With a critical federal deadline just two days away, Arizona lawmakers have introduced legislation for a Drought Contingency Plan aimed at preventing the Colorado River from falling to catastrophically low levels.
Legislators in the House and Senate introduced joint resolutions Monday that would authorize Arizona to sign the interstate Drought Contingency Plan. The window to vote on and pass this legislation is shrinking rapidly — Arizona has until January 31, per the federal government — and the bills still must pass several procedural hurdles before reaching a full vote.
In December, Brenda Burman, the commissioner of the federal Bureau of Reclamation, gave the seven Colorado River basin states — Arizona, California, Nevada, New Mexico, Colorado, Utah, and Wyoming — until January 31 to agree on a joint Drought Contingency Plan. If they do not, the federal government will step in and come up with its own plan to protect the Colorado River.
Arizona is the only state that has not signed off on the plan. It is also the only state that requires legislation to do so. Draft versions of possible legislation were first circulated nearly two weeks ago, as stakeholders and legislators have continued to argue over demands for more money and water.
On Monday evening, House Speaker Rusty Bowers also introduced a separate set of bills to tweak existing law. These changes would allow Arizona to implement a separate internal plan to distribute cutbacks among Arizona water users that are laid out in the interstate Drought Contingency Plan.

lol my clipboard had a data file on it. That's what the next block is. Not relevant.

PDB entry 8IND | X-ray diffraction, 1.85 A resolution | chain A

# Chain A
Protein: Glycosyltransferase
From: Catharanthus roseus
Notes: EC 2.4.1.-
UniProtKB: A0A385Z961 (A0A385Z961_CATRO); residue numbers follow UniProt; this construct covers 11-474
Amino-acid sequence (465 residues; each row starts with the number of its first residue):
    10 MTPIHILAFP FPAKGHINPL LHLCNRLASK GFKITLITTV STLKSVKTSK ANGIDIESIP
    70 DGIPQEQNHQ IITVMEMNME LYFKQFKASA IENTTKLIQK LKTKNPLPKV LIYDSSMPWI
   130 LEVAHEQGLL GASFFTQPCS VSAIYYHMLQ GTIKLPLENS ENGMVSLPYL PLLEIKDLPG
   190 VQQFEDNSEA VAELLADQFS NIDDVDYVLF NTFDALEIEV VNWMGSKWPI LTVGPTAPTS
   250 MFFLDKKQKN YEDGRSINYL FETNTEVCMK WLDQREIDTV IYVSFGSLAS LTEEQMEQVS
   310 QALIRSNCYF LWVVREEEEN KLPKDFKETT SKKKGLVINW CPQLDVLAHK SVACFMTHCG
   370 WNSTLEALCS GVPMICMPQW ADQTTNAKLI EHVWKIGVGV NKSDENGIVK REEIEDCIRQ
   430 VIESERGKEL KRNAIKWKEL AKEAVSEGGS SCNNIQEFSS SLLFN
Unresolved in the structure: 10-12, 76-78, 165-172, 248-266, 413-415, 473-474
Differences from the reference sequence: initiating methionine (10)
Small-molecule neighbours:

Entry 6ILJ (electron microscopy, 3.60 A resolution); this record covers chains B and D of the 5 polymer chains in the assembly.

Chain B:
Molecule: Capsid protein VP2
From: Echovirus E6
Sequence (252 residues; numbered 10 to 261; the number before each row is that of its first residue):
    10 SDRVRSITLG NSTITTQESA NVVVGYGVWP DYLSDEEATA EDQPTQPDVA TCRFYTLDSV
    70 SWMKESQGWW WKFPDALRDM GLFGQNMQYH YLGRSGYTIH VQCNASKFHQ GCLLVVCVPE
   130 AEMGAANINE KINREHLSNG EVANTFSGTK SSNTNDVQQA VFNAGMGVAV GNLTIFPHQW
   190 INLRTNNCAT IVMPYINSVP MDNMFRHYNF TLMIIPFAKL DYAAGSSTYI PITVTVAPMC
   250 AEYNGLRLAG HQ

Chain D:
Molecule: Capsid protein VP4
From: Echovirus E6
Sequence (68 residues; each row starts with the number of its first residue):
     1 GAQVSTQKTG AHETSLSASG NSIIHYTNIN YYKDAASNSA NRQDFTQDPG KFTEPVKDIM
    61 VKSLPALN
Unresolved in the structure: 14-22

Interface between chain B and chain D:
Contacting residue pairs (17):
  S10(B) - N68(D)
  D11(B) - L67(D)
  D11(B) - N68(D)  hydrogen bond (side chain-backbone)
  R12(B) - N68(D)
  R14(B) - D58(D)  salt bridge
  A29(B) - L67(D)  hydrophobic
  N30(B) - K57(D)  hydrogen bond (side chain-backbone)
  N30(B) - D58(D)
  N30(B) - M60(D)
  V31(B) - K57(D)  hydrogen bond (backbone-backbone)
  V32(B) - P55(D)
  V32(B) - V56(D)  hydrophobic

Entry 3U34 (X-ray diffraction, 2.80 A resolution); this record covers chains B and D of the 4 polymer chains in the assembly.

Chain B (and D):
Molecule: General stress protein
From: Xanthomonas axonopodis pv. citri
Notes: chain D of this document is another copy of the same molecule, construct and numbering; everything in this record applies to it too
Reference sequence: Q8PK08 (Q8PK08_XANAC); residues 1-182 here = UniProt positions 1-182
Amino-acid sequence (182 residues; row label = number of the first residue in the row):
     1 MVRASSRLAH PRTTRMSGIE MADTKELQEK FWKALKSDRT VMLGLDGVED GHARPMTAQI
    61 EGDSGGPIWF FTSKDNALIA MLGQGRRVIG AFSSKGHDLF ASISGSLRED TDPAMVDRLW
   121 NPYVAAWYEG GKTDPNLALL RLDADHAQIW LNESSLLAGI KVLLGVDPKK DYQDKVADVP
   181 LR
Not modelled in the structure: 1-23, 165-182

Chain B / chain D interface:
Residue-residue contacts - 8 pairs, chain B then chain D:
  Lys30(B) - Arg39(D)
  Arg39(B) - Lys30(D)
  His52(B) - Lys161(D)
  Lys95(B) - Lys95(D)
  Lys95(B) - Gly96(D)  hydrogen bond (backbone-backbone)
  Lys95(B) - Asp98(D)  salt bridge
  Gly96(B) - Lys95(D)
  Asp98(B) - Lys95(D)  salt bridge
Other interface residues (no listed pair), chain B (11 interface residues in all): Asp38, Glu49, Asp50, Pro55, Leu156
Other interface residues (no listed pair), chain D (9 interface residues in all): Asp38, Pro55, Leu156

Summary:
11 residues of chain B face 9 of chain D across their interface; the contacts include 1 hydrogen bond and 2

Technically, these bills do not have the same January 31 deadline as the legislation authorizing Arizona to sign off on a Drought Contingency Plan. Drought negotiators have said they do not want to see legislation for Arizona's internal plan to be left behind, even if the state signs off on the multistate plan.
The bills related to the internal plan would create a fund for groundwater infrastructure for Pinal County farmers; another fund to pay water users to leave water in Lake Mead, the reservoir on the Colorado River from which Arizona takes its water; and amend laws spelling out how a water user can earn credits for storing water underground.
On Monday, Arizona Senate President Karen Fann introduced legislation to the same effect, in a 28-page package.
SB 1227 now sits in the Senate Water and Agriculture Committee. The House bills were referred to the Natural Resources, Energy and Water committee, where it is scheduled to be heard Tuesday afternoon.
The consequences of missing the January 31 deadline worry state leaders and key stakeholders. If the federal government is allowed to dictate cutbacks to states' supply of Colorado River water, Arizona will lose far more water than the 18 percent it currently stands to lose under a Drought Contingency Plan.
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